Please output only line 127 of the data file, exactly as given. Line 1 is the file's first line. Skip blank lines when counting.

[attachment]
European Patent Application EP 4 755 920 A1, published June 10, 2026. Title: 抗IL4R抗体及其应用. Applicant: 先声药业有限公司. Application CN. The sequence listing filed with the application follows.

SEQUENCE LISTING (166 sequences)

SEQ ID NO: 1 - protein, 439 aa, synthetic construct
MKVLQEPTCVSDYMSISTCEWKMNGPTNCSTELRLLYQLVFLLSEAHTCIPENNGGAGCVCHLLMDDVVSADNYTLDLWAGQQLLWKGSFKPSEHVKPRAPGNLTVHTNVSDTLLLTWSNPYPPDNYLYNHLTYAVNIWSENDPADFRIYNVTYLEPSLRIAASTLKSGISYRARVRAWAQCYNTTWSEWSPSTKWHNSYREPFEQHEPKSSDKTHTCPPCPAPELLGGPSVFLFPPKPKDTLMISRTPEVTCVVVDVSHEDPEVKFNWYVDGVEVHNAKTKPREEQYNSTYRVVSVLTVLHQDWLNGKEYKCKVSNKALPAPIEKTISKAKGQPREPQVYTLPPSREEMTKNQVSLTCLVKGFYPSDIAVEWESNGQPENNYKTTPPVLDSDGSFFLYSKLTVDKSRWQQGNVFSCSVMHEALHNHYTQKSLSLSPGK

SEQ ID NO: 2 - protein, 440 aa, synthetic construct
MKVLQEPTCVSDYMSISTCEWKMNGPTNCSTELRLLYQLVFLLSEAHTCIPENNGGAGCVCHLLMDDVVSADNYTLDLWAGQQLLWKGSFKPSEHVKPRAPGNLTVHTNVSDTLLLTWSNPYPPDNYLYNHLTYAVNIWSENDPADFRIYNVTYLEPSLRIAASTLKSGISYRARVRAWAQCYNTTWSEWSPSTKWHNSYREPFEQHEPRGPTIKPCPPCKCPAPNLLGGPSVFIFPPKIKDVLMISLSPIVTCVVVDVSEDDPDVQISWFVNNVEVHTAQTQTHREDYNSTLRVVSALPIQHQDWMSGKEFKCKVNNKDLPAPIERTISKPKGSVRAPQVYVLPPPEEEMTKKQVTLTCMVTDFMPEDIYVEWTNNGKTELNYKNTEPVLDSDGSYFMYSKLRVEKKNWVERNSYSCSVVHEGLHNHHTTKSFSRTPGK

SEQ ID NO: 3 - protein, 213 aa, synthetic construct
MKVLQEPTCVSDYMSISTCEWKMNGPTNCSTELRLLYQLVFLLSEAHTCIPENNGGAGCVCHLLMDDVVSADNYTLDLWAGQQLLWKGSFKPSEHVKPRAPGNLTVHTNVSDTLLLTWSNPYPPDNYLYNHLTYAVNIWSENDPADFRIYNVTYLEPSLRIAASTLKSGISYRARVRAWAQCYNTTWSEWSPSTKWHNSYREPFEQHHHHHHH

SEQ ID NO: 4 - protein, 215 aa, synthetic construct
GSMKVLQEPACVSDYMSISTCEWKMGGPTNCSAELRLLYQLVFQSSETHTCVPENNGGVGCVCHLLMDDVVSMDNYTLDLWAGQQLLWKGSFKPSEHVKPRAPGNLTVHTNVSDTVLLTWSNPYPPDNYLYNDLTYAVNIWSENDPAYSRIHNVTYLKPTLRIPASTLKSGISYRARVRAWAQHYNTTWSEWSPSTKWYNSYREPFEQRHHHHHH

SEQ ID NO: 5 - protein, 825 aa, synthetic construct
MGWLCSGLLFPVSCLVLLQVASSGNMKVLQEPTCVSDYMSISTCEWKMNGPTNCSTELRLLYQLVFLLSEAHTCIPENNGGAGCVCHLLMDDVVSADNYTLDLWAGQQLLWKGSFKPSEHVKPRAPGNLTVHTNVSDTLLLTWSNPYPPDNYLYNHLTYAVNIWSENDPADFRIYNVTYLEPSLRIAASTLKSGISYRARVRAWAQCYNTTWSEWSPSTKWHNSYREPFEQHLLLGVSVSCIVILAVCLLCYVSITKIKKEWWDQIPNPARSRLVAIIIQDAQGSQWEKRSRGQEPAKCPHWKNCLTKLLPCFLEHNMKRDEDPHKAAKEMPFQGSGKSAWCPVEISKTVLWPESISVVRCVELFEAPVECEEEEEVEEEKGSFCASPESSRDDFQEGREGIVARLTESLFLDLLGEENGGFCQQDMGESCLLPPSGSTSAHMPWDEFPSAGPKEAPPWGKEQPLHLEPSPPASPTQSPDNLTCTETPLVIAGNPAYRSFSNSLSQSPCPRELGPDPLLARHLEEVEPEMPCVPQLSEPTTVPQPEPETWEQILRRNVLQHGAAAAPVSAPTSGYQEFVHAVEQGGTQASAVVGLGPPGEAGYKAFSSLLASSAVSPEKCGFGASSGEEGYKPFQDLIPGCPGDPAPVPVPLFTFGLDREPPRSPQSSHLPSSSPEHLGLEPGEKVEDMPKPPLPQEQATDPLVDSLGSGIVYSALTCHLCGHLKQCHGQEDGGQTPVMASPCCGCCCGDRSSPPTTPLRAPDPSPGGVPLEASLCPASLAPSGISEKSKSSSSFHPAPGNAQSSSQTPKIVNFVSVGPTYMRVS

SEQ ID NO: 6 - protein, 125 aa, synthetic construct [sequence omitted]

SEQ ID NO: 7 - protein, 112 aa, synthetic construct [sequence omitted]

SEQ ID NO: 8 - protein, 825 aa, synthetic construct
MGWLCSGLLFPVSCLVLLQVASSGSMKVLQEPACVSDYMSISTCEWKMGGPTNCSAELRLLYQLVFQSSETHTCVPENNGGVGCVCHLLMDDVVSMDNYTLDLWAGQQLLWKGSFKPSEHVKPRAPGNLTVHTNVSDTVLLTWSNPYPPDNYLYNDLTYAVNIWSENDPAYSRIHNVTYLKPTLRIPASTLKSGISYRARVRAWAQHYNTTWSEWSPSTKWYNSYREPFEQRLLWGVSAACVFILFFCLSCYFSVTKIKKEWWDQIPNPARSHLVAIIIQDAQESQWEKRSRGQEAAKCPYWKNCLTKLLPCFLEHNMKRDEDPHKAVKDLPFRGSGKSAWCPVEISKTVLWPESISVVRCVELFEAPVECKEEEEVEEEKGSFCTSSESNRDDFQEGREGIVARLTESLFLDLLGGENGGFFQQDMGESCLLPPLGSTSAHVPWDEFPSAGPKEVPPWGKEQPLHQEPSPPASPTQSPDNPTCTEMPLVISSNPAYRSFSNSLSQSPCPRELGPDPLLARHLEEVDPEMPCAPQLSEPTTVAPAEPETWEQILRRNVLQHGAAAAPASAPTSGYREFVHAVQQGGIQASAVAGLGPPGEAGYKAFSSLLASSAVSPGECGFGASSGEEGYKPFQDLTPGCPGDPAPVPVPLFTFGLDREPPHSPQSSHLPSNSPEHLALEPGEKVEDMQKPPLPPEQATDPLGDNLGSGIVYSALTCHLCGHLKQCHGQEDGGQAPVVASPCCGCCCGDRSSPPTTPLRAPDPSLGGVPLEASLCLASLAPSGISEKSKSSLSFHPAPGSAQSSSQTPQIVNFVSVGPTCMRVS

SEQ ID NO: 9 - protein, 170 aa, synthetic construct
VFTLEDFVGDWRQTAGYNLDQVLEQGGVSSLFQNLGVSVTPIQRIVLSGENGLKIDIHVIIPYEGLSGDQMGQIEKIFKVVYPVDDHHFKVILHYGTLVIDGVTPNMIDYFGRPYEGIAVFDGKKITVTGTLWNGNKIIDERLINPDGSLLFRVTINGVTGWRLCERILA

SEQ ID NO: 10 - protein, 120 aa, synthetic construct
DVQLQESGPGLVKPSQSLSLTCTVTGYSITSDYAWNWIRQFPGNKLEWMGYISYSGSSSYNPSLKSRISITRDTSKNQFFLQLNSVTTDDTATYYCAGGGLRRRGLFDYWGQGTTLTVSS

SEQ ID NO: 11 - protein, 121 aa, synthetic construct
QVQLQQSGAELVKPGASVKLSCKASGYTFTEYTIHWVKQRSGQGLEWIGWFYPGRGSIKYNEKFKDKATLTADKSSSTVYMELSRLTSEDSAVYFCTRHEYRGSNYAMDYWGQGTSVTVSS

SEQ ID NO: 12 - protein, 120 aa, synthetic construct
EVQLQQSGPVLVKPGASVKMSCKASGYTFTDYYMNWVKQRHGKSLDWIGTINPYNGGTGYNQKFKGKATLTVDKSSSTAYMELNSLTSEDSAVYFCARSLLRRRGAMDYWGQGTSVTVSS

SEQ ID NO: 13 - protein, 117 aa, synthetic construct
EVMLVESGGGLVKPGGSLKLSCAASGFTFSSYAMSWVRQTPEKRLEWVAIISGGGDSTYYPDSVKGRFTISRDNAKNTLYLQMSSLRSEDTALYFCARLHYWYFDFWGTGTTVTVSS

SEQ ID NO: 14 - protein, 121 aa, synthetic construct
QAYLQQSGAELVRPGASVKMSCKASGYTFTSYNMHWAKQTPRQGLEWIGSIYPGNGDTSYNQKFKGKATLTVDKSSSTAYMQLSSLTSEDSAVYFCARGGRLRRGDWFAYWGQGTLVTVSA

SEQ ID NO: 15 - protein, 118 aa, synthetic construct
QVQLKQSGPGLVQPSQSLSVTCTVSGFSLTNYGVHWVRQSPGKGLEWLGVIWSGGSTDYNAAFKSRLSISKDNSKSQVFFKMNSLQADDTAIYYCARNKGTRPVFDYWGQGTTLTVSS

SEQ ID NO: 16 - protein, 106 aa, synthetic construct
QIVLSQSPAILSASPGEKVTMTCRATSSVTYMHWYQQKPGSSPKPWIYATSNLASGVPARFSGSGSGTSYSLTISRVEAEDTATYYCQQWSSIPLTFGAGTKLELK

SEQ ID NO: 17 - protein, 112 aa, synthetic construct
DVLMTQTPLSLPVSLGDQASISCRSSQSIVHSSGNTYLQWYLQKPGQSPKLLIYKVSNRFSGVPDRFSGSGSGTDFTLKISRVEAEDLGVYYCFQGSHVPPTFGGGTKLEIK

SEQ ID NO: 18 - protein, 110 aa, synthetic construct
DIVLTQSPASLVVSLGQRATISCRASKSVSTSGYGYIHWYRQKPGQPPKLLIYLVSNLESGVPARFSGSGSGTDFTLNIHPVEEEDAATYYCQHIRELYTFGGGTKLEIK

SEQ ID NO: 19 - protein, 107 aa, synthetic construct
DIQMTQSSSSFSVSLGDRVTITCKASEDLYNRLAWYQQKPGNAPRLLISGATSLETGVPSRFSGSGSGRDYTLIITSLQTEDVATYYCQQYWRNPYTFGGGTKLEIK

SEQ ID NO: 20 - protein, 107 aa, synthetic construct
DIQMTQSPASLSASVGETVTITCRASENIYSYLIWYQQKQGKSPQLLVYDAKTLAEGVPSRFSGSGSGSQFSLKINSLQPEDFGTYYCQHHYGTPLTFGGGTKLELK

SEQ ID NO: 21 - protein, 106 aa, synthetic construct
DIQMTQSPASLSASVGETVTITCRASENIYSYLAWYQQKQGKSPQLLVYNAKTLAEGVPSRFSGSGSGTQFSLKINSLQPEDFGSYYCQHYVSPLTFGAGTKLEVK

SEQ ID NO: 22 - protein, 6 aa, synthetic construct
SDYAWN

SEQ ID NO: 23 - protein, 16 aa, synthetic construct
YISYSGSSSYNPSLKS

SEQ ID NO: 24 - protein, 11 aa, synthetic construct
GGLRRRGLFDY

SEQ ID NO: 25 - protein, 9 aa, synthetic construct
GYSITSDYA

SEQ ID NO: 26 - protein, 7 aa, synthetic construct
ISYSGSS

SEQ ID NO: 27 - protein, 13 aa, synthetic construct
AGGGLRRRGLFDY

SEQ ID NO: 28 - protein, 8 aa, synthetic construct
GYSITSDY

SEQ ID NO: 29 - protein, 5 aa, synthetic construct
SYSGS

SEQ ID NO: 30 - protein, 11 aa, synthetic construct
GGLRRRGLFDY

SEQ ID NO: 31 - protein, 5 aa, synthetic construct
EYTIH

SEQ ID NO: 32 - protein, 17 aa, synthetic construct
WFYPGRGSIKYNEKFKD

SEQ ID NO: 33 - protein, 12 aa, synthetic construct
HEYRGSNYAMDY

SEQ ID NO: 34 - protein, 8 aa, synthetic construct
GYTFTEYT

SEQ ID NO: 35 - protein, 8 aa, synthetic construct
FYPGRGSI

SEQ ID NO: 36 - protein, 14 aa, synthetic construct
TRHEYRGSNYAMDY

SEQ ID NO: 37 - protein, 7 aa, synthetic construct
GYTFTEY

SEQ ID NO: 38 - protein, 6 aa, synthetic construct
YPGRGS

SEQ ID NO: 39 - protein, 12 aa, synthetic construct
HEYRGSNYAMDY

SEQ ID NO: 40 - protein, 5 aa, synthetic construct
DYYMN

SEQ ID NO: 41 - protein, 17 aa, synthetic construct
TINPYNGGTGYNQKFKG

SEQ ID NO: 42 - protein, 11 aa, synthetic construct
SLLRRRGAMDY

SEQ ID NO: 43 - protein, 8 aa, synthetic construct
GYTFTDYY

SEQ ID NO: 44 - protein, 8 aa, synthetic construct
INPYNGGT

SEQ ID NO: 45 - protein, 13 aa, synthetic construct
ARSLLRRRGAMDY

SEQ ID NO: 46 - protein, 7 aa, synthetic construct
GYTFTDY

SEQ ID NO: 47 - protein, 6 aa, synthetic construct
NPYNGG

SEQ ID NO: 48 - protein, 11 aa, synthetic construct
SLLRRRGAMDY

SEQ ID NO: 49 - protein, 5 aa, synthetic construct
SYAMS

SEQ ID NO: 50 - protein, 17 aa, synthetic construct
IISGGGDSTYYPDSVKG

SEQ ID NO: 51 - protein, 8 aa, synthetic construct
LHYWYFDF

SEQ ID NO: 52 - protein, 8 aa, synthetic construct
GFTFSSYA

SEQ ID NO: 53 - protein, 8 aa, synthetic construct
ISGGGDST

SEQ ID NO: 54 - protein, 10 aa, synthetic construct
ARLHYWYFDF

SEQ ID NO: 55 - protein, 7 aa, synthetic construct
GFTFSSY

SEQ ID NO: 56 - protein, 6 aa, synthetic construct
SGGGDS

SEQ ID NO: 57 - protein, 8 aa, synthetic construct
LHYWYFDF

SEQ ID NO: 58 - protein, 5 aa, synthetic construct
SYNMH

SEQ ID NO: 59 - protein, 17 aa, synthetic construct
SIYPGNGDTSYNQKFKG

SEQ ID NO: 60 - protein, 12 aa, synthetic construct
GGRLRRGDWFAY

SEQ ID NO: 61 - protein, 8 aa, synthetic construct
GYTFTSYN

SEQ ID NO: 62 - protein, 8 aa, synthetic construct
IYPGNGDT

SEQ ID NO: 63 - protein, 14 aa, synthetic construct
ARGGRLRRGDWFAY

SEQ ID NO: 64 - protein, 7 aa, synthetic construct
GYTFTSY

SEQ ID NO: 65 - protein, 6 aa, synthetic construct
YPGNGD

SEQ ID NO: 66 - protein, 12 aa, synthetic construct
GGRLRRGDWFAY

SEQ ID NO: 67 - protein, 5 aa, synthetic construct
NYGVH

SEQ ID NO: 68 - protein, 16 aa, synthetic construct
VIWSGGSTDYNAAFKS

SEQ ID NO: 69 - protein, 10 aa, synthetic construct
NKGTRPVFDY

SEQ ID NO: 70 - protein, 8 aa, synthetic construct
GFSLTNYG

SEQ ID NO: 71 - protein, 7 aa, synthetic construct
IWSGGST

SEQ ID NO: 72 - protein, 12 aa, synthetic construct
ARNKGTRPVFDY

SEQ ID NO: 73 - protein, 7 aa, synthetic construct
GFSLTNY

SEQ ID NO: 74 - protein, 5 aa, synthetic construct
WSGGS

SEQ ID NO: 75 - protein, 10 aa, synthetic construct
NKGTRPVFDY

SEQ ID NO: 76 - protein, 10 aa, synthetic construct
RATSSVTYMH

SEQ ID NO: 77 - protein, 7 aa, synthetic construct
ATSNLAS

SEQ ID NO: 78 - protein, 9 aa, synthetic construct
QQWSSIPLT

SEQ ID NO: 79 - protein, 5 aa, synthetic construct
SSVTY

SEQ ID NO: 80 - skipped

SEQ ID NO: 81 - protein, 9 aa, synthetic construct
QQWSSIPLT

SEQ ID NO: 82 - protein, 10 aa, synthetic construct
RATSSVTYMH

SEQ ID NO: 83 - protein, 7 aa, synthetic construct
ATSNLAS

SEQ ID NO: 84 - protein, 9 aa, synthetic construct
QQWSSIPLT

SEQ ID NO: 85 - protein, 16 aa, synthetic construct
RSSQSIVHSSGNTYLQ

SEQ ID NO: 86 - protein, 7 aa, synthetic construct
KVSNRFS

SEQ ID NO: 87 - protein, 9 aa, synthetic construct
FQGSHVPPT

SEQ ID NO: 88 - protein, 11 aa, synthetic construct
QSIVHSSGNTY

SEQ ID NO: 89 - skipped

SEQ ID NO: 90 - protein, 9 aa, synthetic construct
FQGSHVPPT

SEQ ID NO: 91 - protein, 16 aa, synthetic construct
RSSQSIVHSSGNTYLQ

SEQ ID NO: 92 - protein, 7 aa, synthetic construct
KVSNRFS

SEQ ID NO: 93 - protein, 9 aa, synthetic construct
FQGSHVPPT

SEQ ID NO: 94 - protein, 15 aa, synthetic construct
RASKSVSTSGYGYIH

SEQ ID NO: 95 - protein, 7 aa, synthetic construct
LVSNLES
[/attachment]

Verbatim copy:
SEQ ID NO: 64 - protein, 7 aa, synthetic construct